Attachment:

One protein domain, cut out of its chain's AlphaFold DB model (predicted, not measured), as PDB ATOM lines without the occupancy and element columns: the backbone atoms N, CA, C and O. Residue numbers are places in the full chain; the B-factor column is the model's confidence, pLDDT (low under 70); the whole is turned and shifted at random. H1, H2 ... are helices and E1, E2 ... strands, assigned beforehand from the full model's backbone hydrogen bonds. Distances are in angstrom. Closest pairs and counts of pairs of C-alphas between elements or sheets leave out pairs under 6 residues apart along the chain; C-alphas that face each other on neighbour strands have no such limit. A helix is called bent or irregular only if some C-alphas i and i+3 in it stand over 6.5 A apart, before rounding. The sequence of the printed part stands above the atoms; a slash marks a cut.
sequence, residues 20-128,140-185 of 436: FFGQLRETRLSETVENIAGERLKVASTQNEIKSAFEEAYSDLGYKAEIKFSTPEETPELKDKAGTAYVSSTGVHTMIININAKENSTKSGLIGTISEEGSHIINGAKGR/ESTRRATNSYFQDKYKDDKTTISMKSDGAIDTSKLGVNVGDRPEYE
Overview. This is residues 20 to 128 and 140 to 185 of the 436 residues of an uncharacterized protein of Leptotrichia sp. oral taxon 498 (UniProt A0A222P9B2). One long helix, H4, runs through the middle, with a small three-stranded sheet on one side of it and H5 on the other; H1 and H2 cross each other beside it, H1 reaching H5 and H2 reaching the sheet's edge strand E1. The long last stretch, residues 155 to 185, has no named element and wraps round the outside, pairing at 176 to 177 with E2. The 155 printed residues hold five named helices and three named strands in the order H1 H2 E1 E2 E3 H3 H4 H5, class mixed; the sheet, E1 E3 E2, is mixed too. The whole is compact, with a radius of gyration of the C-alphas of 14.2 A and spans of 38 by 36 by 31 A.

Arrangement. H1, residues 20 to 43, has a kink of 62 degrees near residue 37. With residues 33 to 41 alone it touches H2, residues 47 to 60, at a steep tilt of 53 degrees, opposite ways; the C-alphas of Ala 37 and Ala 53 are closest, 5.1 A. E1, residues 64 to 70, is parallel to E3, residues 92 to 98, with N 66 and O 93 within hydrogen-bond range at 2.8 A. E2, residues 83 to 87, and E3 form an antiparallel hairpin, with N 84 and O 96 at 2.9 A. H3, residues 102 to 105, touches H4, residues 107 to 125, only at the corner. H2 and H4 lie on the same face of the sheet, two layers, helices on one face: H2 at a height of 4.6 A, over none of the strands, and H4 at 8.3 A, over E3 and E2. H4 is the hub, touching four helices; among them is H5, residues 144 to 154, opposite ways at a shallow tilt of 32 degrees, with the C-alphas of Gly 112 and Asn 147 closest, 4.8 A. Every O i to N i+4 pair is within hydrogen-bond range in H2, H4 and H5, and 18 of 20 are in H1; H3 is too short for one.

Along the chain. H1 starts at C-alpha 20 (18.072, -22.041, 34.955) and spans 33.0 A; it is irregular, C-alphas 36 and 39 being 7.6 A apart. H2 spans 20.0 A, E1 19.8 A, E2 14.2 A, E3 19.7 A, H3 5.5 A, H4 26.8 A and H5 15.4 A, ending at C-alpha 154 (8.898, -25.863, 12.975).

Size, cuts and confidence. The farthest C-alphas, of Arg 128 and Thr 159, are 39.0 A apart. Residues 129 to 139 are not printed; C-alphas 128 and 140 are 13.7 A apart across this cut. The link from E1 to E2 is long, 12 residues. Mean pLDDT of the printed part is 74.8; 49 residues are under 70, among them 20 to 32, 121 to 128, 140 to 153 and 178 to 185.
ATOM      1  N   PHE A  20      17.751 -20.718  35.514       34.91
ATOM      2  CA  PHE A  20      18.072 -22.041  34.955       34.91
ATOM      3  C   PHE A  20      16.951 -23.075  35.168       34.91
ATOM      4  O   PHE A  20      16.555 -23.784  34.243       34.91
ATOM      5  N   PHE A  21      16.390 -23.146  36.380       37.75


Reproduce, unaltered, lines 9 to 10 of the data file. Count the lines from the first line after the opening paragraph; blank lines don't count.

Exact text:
ATOM      4  O   PHE A  20      16.555 -23.784  34.243       34.91
ATOM      5  N   PHE A  21      16.390 -23.146  36.380       37.75